It turns out that one of the simplest operations that we’ll perform will be pushing
items onto either end of the sharded LIST. Because of some small semantic changes to
the way that blocking pop operations work in Redis 2.6, we have to do some work to
ensure that we don’t accidentally overflow a shard. I’ll explain when we talk more
about the code.
In order to push items onto either end of a sharded LIST, we must first prepare the
data for sending by breaking it up into chunks. This is because if we’re sending to a
sharded LIST, we may know the total capacity, but we won’t know if any clients are
waiting on a blocking pop from that LIST,1 so we may need to take multiple passes for
large LIST pushes.
After we’ve prepared our data, we pass it on to the underlying Lua script. And in
Lua, we only need to find the first/last shards, and then push the item(s) onto that
LIST until it’s full, returning the number of items that were pushed. The Python and
Lua code to push items onto either end of a sharded LIST is shown in the following
As I mentioned before, because we don’t know about whether clients are blocking on
pops, we can’t push all items in a single call, so we choose a modestly sized block of 64
at a time, though you should feel free to adjust it up or down depending on the size of
your maximum ziplist-encoded LIST configuration.
LIMITATIONS TO THIS SHARDED LISTEarlier in this chapter, I mentioned that
in order to properly check keys for sharded databases (like in the future Redis
cluster), we’re supposed to pass all of the keys that will be modified as part of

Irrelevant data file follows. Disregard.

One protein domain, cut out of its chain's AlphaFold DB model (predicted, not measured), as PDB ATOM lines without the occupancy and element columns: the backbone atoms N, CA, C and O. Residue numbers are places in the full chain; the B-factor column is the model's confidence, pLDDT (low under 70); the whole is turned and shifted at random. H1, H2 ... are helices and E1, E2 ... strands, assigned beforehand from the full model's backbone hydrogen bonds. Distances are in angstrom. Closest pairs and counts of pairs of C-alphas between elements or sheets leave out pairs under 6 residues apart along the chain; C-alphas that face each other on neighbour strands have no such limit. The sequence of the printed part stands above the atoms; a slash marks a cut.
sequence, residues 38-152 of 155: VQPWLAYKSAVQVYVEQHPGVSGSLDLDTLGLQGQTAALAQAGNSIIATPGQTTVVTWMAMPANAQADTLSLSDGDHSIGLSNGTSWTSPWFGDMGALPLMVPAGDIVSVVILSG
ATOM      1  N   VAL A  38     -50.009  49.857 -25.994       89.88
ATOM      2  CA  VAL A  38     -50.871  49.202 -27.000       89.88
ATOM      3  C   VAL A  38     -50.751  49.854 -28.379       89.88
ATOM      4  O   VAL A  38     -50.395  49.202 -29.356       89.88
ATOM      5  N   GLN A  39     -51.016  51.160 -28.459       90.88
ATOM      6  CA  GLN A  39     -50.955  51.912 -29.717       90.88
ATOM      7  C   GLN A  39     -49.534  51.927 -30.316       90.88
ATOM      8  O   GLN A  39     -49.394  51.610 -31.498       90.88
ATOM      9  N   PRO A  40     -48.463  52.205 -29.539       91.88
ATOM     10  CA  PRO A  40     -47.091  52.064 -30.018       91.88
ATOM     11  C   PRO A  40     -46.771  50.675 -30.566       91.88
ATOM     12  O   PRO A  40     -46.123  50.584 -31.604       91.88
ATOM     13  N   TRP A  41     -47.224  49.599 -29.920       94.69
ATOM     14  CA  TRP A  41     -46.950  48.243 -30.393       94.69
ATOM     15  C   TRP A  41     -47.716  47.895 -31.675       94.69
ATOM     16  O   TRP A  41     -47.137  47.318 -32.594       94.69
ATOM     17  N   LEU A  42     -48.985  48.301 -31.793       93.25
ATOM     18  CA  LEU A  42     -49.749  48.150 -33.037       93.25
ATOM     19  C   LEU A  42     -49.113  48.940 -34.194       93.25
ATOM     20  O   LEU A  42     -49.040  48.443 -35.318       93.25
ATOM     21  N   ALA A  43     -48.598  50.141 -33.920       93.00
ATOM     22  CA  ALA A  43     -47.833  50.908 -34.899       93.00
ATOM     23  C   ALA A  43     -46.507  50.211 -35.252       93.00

the KEYS argument to the Redis script. But since the shards we’re supposed to
write to aren’t necessarily known in advance, we can’t do that here. As a
result, this sharded LIST is only able to be contained on a single actual Redis
server, not sharded onto multiple servers.
You’ll notice that for our sharded push, we may loop in order to go to another shard
when the first is full. Because no other commands can execute while the script is executing,
the loop should take at most two passes: one to notice that the initial shard is
full, the second to push items onto the empty shard.
Now that you can create a sharded LIST, knowing how long your LIST has grown can
be useful, especially if you’re using sharded LISTs for very long task queues. Can
you write a function (with or without Lua) that can return the size of a sharded LIST?
Let’s work on popping items from the LIST next.
1 In earlier versions of Redis, pushing to a LIST with blocking clients waiting on them would cause the item to
be pushed immediately, and subsequent calls to LLEN would tell the length of the LIST after those items had
been sent to the blocking clients. In Redis 2.6, this is no longer the case—the blocking pops are handled after
the current command has completed. In this context, that means that blocking pops are handled after the
current Lua call has finished.
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